Let’s start out with the three chords you’re probably going to play most as a bluegrass guitarist — G, C and D. Work on holding the pick, striking the bass strings, strumming the chords, and (very important) keeping an even spacing between picks and strums. This is rhythm guitar, so keeping steady timing is essential. Use a metronome or drum looper to help, and when you get up to speed, play along with your favorite bluegrass songs.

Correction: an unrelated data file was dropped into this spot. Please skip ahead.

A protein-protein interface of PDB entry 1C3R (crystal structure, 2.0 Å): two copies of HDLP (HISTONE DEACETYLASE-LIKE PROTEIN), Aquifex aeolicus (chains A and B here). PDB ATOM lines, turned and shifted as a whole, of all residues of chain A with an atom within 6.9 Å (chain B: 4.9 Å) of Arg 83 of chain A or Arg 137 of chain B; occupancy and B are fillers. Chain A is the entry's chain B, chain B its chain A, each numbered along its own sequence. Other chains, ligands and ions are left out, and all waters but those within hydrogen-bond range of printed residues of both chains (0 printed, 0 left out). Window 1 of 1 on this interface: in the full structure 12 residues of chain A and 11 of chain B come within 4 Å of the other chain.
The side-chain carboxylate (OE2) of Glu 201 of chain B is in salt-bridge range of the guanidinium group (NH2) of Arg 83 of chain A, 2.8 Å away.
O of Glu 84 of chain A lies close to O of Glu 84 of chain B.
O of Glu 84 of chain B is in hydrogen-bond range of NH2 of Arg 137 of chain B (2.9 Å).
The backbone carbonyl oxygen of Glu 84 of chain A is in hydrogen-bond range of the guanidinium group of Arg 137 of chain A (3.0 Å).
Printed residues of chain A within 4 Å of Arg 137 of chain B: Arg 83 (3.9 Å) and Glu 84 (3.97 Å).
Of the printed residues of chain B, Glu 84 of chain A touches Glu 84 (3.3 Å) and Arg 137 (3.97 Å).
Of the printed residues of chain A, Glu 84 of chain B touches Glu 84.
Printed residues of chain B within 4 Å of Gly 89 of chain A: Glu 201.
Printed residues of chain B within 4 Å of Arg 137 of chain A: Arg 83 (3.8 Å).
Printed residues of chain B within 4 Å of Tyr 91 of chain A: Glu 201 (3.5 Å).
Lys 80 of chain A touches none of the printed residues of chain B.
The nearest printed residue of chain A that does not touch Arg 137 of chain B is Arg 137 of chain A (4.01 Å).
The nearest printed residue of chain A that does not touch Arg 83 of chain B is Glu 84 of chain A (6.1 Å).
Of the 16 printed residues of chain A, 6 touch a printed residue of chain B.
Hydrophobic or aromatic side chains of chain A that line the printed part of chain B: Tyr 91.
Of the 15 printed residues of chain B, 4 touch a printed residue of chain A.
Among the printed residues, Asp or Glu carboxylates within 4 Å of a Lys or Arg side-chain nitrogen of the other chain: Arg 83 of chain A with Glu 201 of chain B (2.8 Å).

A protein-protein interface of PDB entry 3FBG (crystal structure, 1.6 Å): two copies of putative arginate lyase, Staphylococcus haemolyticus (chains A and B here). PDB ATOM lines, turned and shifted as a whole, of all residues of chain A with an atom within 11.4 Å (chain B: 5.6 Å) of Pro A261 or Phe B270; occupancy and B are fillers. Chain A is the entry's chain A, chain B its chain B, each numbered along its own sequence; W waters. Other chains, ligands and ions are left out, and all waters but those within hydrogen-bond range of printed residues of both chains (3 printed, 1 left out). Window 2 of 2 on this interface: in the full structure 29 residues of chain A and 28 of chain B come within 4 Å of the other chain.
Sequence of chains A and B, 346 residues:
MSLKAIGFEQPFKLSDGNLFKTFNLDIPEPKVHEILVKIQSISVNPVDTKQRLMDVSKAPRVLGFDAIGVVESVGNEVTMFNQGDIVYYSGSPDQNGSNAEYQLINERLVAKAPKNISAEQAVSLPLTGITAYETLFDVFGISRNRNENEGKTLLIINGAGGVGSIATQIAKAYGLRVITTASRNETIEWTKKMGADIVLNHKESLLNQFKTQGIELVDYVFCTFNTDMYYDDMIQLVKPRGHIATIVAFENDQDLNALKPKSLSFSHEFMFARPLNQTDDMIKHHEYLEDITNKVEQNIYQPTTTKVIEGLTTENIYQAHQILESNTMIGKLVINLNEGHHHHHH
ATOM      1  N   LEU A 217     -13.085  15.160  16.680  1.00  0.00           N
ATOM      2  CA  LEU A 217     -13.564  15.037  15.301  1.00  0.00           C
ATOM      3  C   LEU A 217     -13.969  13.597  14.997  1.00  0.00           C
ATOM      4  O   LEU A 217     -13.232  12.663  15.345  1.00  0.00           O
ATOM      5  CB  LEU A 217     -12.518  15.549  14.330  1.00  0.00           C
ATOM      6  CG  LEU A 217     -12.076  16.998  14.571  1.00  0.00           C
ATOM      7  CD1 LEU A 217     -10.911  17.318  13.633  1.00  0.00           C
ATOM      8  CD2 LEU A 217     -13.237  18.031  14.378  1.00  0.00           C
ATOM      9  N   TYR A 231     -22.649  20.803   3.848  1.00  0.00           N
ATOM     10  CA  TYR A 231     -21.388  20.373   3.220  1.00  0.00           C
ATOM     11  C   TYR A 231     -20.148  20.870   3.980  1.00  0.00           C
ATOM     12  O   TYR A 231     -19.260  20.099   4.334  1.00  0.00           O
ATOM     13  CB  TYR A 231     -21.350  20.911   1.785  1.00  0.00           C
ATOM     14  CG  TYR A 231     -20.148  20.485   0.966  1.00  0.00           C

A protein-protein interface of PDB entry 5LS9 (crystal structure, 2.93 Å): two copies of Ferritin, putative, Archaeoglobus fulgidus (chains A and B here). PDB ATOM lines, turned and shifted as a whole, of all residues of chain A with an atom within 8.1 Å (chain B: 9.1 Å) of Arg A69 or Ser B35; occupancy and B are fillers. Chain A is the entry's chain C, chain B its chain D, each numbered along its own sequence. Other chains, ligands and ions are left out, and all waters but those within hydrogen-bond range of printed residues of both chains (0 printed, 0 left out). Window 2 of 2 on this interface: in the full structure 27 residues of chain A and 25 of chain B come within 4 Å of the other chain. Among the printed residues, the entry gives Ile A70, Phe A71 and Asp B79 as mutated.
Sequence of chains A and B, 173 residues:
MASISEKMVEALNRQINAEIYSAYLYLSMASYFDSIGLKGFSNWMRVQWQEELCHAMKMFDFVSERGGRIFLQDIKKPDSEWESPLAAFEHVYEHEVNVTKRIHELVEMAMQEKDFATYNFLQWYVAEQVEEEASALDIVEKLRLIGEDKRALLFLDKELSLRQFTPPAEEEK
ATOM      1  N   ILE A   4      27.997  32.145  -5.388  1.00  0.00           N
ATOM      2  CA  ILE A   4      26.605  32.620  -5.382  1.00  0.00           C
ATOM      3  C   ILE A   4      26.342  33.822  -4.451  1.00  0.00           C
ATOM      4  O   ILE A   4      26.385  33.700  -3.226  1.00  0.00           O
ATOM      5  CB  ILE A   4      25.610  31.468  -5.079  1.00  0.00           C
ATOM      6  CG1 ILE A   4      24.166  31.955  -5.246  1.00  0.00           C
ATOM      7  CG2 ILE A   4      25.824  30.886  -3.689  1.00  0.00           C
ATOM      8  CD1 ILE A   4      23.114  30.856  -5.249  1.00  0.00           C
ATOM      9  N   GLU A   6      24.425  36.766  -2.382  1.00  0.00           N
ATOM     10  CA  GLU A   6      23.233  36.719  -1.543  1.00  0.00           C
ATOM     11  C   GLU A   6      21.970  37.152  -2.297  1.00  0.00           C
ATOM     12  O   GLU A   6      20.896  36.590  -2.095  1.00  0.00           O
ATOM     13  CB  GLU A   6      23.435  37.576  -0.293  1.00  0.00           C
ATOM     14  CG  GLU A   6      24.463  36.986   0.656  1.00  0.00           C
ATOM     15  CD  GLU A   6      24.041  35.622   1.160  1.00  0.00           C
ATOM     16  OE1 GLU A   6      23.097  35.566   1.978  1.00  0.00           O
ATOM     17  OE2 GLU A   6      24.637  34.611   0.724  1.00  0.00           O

As I explain, if you use a capo (which most bluegrass guitarists do), the shapes will remain the same, but the actual chords will change. This is difficult to explain, but becomes more intuitive with practice.
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